I used to use two of the hard drive based portable card "dumpers" (X-Drive was the original, now there are a few)
I used two as I did not like the idea of having one copy on a hard drive in rough conditions, so I copied each card to BOTH (poor mans RAID :) )

However IMHO the usefulness of these "card dumpers" has worn off.
Cards are much larger and cheaper, and as pointed out, a netbook is also in many cases cheaper, and clearly more flexible.

I now just carry enough cards to do the job,.. it's lighter, no charger, no time needed to transfer, etc. (FYI did Galapagos last year, and just got back from Machu Picchu!!! Have fun!)

Especially on the Galapagos trip, I would have been hard pressed to fit card transfers into the tight schedule without it being a panicky event. (there is time, but none I would want to sacrifice. )

I'd suggest either get enough cards, or go the net book route, and also bring a USB external and mirror the photos to both internal and external drive..


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CyberDyneSystems
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Jul 22, 2011 12:14 |  #11

ROGERWILCO357 wrote in post #12803216 (external link)
...then upload to photobucket pro just in case ....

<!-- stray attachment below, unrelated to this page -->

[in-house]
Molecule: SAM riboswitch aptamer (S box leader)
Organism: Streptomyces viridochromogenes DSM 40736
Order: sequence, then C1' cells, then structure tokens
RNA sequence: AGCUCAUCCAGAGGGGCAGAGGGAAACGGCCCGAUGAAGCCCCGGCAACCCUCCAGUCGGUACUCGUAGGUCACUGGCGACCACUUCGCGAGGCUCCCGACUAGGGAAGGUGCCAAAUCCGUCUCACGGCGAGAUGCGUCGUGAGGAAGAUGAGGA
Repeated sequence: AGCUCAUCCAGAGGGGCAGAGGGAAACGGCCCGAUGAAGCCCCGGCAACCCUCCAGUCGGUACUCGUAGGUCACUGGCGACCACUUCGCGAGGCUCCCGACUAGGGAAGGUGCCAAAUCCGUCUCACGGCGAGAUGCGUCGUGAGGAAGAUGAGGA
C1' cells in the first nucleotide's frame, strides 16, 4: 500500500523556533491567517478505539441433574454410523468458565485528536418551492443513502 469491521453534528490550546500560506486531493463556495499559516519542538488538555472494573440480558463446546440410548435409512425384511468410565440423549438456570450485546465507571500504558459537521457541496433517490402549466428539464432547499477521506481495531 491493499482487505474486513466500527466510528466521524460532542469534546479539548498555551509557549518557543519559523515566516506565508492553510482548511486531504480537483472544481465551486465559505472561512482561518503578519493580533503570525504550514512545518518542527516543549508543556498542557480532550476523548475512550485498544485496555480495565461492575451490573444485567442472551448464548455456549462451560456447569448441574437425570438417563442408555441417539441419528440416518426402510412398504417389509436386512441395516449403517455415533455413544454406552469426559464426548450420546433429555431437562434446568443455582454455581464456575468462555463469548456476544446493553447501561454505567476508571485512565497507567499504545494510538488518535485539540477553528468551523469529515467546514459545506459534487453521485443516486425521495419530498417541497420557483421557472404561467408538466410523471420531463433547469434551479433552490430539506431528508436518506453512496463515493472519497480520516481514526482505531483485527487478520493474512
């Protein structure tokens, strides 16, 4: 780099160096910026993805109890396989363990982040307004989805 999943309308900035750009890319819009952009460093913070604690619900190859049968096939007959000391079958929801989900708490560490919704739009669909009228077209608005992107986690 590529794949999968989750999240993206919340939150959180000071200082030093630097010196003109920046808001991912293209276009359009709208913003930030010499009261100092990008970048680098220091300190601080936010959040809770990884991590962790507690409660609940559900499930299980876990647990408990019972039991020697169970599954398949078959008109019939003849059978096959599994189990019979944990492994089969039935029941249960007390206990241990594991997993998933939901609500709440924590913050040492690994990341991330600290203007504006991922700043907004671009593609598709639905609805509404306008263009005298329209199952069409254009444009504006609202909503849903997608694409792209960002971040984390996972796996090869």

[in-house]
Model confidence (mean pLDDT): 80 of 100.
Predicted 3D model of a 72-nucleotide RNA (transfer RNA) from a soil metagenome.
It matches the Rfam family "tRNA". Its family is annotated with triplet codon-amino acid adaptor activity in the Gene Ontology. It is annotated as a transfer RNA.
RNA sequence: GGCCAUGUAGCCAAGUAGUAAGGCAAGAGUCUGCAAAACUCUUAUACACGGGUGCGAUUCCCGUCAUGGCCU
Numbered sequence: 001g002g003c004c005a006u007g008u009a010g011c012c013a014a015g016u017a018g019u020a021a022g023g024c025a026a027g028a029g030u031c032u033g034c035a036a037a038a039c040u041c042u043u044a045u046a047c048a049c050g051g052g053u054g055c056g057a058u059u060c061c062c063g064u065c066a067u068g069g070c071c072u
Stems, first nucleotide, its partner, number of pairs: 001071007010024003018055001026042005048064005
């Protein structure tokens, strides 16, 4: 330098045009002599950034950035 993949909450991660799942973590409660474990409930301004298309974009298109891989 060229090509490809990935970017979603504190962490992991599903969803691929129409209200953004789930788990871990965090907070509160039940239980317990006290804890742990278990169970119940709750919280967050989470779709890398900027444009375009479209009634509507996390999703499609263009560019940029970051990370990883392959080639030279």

Not a viable back up solution on a boat in the Galapagos, or in lots of parts of Peru.


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ssim
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Jul 22, 2011 19:48 as a reply to  @ CyberDyneSystems's post |  #12

Rather than looking at this on a short term basis, based on this one trip I would decide what you need/want on the long term. I know if I was taking a trip like what you are I would be needed plenty of memory. I have lots of card space so what I take is small external drives such as this (external link). This still requires you to take a laptop of some sort but if you do alot of traveling the netbook would make sense along with these drives. I'm the kind of person that wouldn't be able to simply put the images onto a storage device and not be able to look at them beyond the camera's lcd. I take along my larger 17" laptop and though it is sometimes a pain to take I am always appreciative of having it at the other end. I always upload to the laptop's internal drive and then simply copy these to the external so that I have files on both hard drive and externals.